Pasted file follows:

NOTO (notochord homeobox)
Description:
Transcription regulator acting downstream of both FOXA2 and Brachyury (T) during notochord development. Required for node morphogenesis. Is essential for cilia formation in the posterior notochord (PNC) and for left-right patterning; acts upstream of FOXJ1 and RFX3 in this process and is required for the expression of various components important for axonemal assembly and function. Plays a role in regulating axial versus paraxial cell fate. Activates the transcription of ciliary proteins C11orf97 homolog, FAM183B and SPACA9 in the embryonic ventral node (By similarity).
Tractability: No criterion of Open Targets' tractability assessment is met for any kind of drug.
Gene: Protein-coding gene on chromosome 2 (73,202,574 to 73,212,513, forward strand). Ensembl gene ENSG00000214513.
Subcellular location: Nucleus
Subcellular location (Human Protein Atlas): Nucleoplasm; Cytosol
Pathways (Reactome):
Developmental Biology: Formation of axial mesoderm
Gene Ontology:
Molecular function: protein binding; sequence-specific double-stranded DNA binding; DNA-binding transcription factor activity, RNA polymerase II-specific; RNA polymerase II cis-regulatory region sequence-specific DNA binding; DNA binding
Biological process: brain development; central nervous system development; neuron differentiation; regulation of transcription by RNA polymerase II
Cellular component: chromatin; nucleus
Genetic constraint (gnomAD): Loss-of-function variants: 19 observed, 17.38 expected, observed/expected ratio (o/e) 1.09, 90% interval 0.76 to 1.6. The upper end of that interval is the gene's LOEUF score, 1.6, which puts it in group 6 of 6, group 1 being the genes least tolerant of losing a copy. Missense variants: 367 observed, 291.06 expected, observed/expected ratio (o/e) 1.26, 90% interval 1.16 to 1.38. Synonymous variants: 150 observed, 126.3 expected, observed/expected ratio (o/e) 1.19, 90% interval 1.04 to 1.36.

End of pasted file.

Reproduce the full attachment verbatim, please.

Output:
NOTO (notochord homeobox)
Description:
Transcription regulator acting downstream of both FOXA2 and Brachyury (T) during notochord development. Required for node morphogenesis. Is essential for cilia formation in the posterior notochord (PNC) and for left-right patterning; acts upstream of FOXJ1 and RFX3 in this process and is required for the expression of various components important for axonemal assembly and function. Plays a role in regulating axial versus paraxial cell fate. Activates the transcription of ciliary proteins C11orf97 homolog, FAM183B and SPACA9 in the embryonic ventral node (By similarity).
Tractability: No criterion of Open Targets' tractability assessment is met for any kind of drug.
Gene: Protein-coding gene on chromosome 2 (73,202,574 to 73,212,513, forward strand). Ensembl gene ENSG00000214513.
Subcellular location: Nucleus
Subcellular location (Human Protein Atlas): Nucleoplasm; Cytosol
Pathways (Reactome):
Developmental Biology: Formation of axial mesoderm
Gene Ontology:
Molecular function: protein binding; sequence-specific double-stranded DNA binding; DNA-binding transcription factor activity, RNA polymerase II-specific; RNA polymerase II cis-regulatory region sequence-specific DNA binding; DNA binding
Biological process: brain development; central nervous system development; neuron differentiation; regulation of transcription by RNA polymerase II
Cellular component: chromatin; nucleus
Genetic constraint (gnomAD): Loss-of-function variants: 19 observed, 17.38 expected, observed/expected ratio (o/e) 1.09, 90% interval 0.76 to 1.6. The upper end of that interval is the gene's LOEUF score, 1.6, which puts it in group 6 of 6, group 1 being the genes least tolerant of losing a copy. Missense variants: 367 observed, 291.06 expected, observed/expected ratio (o/e) 1.26, 90% interval 1.16 to 1.38. Synonymous variants: 150 observed, 126.3 expected, observed/expected ratio (o/e) 1.19, 90% interval 1.04 to 1.36.